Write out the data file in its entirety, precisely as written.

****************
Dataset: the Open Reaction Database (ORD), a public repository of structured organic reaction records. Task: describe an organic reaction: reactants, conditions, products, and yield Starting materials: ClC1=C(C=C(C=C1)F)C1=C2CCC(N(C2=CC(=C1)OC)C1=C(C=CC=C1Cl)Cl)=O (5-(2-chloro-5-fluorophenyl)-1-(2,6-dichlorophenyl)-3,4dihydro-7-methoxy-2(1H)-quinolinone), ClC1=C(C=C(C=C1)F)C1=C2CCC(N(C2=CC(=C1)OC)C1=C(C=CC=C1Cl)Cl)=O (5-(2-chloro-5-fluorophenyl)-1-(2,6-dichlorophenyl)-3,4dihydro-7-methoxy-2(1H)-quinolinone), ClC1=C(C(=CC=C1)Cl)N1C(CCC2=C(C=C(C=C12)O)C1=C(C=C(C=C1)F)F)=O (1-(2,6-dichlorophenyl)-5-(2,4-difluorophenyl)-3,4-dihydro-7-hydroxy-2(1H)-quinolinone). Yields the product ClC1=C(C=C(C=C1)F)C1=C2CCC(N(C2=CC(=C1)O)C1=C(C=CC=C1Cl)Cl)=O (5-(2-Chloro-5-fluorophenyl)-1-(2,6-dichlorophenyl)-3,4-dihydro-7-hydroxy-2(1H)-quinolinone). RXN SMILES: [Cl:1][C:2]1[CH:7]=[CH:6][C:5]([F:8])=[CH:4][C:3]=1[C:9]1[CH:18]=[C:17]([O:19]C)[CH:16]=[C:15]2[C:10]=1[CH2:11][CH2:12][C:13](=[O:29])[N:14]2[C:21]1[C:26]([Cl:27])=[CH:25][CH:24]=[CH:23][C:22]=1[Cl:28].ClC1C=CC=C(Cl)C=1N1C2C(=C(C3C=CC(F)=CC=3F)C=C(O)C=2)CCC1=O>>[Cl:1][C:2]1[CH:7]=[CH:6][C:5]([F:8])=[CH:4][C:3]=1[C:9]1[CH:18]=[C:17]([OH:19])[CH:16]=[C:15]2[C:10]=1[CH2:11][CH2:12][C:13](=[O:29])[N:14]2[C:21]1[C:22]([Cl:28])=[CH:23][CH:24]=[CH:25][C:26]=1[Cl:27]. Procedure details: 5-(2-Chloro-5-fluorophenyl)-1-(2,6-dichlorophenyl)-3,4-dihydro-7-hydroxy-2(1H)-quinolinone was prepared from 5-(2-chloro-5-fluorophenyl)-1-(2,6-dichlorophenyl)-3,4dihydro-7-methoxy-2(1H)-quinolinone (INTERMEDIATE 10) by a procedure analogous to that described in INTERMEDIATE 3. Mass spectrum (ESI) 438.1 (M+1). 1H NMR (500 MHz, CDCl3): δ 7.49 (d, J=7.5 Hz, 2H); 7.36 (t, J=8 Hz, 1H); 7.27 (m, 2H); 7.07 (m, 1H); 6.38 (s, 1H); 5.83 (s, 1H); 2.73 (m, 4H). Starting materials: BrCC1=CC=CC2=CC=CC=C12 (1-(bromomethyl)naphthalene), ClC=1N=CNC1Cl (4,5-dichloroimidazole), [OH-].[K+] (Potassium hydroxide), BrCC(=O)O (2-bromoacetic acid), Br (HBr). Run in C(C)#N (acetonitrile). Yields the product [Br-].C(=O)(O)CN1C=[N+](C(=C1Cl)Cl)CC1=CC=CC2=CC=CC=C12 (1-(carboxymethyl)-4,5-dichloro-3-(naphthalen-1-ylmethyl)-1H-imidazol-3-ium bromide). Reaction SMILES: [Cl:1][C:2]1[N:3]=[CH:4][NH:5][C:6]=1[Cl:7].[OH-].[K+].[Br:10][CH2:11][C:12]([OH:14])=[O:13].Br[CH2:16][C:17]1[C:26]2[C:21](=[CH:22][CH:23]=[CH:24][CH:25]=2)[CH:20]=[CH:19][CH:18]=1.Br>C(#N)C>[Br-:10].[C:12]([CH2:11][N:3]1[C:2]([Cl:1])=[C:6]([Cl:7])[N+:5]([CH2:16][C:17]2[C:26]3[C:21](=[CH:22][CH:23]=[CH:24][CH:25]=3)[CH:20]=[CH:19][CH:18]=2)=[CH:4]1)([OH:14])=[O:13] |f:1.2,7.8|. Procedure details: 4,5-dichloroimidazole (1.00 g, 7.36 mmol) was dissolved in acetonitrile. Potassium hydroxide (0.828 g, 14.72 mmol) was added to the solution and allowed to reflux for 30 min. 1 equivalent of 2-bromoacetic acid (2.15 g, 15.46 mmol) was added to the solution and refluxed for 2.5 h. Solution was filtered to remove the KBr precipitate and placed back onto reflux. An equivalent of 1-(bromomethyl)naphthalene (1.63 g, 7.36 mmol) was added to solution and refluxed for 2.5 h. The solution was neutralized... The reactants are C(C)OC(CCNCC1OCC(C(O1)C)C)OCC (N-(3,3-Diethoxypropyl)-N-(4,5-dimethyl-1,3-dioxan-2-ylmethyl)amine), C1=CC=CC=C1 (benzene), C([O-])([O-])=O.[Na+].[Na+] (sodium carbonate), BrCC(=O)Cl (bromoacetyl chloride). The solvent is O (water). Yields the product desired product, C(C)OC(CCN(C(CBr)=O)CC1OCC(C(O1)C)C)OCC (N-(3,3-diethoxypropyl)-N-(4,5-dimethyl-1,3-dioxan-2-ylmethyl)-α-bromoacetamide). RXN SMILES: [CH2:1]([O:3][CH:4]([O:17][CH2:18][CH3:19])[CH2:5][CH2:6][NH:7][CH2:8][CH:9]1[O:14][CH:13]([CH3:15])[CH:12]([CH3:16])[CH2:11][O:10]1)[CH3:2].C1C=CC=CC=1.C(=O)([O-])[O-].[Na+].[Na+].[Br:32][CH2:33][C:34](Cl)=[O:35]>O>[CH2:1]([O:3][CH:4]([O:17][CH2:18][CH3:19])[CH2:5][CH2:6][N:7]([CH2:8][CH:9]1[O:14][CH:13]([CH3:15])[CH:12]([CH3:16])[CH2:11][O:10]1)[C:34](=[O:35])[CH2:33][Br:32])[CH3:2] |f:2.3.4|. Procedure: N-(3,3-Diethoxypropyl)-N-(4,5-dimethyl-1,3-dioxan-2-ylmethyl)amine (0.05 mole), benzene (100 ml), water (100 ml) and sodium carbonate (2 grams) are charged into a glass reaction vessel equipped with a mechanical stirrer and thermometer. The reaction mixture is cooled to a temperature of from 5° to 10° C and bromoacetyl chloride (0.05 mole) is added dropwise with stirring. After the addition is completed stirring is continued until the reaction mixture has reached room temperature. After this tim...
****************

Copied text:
Dataset: the Open Reaction Database (ORD), a public repository of structured organic reaction records. Task: describe an organic reaction: reactants, conditions, products, and yield Starting materials: ClC1=C(C=C(C=C1)F)C1=C2CCC(N(C2=CC(=C1)OC)C1=C(C=CC=C1Cl)Cl)=O (5-(2-chloro-5-fluorophenyl)-1-(2,6-dichlorophenyl)-3,4dihydro-7-methoxy-2(1H)-quinolinone), ClC1=C(C=C(C=C1)F)C1=C2CCC(N(C2=CC(=C1)OC)C1=C(C=CC=C1Cl)Cl)=O (5-(2-chloro-5-fluorophenyl)-1-(2,6-dichlorophenyl)-3,4dihydro-7-methoxy-2(1H)-quinolinone), ClC1=C(C(=CC=C1)Cl)N1C(CCC2=C(C=C(C=C12)O)C1=C(C=C(C=C1)F)F)=O (1-(2,6-dichlorophenyl)-5-(2,4-difluorophenyl)-3,4-dihydro-7-hydroxy-2(1H)-quinolinone). Yields the product ClC1=C(C=C(C=C1)F)C1=C2CCC(N(C2=CC(=C1)O)C1=C(C=CC=C1Cl)Cl)=O (5-(2-Chloro-5-fluorophenyl)-1-(2,6-dichlorophenyl)-3,4-dihydro-7-hydroxy-2(1H)-quinolinone). RXN SMILES: [Cl:1][C:2]1[CH:7]=[CH:6][C:5]([F:8])=[CH:4][C:3]=1[C:9]1[CH:18]=[C:17]([O:19]C)[CH:16]=[C:15]2[C:10]=1[CH2:11][CH2:12][C:13](=[O:29])[N:14]2[C:21]1[C:26]([Cl:27])=[CH:25][CH:24]=[CH:23][C:22]=1[Cl:28].ClC1C=CC=C(Cl)C=1N1C2C(=C(C3C=CC(F)=CC=3F)C=C(O)C=2)CCC1=O>>[Cl:1][C:2]1[CH:7]=[CH:6][C:5]([F:8])=[CH:4][C:3]=1[C:9]1[CH:18]=[C:17]([OH:19])[CH:16]=[C:15]2[C:10]=1[CH2:11][CH2:12][C:13](=[O:29])[N:14]2[C:21]1[C:22]([Cl:28])=[CH:23][CH:24]=[CH:25][C:26]=1[Cl:27]. Procedure details: 5-(2-Chloro-5-fluorophenyl)-1-(2,6-dichlorophenyl)-3,4-dihydro-7-hydroxy-2(1H)-quinolinone was prepared from 5-(2-chloro-5-fluorophenyl)-1-(2,6-dichlorophenyl)-3,4dihydro-7-methoxy-2(1H)-quinolinone (INTERMEDIATE 10) by a procedure analogous to that described in INTERMEDIATE 3. Mass spectrum (ESI) 438.1 (M+1). 1H NMR (500 MHz, CDCl3): δ 7.49 (d, J=7.5 Hz, 2H); 7.36 (t, J=8 Hz, 1H); 7.27 (m, 2H); 7.07 (m, 1H); 6.38 (s, 1H); 5.83 (s, 1H); 2.73 (m, 4H). Starting materials: BrCC1=CC=CC2=CC=CC=C12 (1-(bromomethyl)naphthalene), ClC=1N=CNC1Cl (4,5-dichloroimidazole), [OH-].[K+] (Potassium hydroxide), BrCC(=O)O (2-bromoacetic acid), Br (HBr). Run in C(C)#N (acetonitrile). Yields the product [Br-].C(=O)(O)CN1C=[N+](C(=C1Cl)Cl)CC1=CC=CC2=CC=CC=C12 (1-(carboxymethyl)-4,5-dichloro-3-(naphthalen-1-ylmethyl)-1H-imidazol-3-ium bromide). Reaction SMILES: [Cl:1][C:2]1[N:3]=[CH:4][NH:5][C:6]=1[Cl:7].[OH-].[K+].[Br:10][CH2:11][C:12]([OH:14])=[O:13].Br[CH2:16][C:17]1[C:26]2[C:21](=[CH:22][CH:23]=[CH:24][CH:25]=2)[CH:20]=[CH:19][CH:18]=1.Br>C(#N)C>[Br-:10].[C:12]([CH2:11][N:3]1[C:2]([Cl:1])=[C:6]([Cl:7])[N+:5]([CH2:16][C:17]2[C:26]3[C:21](=[CH:22][CH:23]=[CH:24][CH:25]=3)[CH:20]=[CH:19][CH:18]=2)=[CH:4]1)([OH:14])=[O:13] |f:1.2,7.8|. Procedure details: 4,5-dichloroimidazole (1.00 g, 7.36 mmol) was dissolved in acetonitrile. Potassium hydroxide (0.828 g, 14.72 mmol) was added to the solution and allowed to reflux for 30 min. 1 equivalent of 2-bromoacetic acid (2.15 g, 15.46 mmol) was added to the solution and refluxed for 2.5 h. Solution was filtered to remove the KBr precipitate and placed back onto reflux. An equivalent of 1-(bromomethyl)naphthalene (1.63 g, 7.36 mmol) was added to solution and refluxed for 2.5 h. The solution was neutralized... The reactants are C(C)OC(CCNCC1OCC(C(O1)C)C)OCC (N-(3,3-Diethoxypropyl)-N-(4,5-dimethyl-1,3-dioxan-2-ylmethyl)amine), C1=CC=CC=C1 (benzene), C([O-])([O-])=O.[Na+].[Na+] (sodium carbonate), BrCC(=O)Cl (bromoacetyl chloride). The solvent is O (water). Yields the product desired product, C(C)OC(CCN(C(CBr)=O)CC1OCC(C(O1)C)C)OCC (N-(3,3-diethoxypropyl)-N-(4,5-dimethyl-1,3-dioxan-2-ylmethyl)-α-bromoacetamide). RXN SMILES: [CH2:1]([O:3][CH:4]([O:17][CH2:18][CH3:19])[CH2:5][CH2:6][NH:7][CH2:8][CH:9]1[O:14][CH:13]([CH3:15])[CH:12]([CH3:16])[CH2:11][O:10]1)[CH3:2].C1C=CC=CC=1.C(=O)([O-])[O-].[Na+].[Na+].[Br:32][CH2:33][C:34](Cl)=[O:35]>O>[CH2:1]([O:3][CH:4]([O:17][CH2:18][CH3:19])[CH2:5][CH2:6][N:7]([CH2:8][CH:9]1[O:14][CH:13]([CH3:15])[CH:12]([CH3:16])[CH2:11][O:10]1)[C:34](=[O:35])[CH2:33][Br:32])[CH3:2] |f:2.3.4|. Procedure: N-(3,3-Diethoxypropyl)-N-(4,5-dimethyl-1,3-dioxan-2-ylmethyl)amine (0.05 mole), benzene (100 ml), water (100 ml) and sodium carbonate (2 grams) are charged into a glass reaction vessel equipped with a mechanical stirrer and thermometer. The reaction mixture is cooled to a temperature of from 5° to 10° C and bromoacetyl chloride (0.05 mole) is added dropwise with stirring. After the addition is completed stirring is continued until the reaction mixture has reached room temperature. After this tim...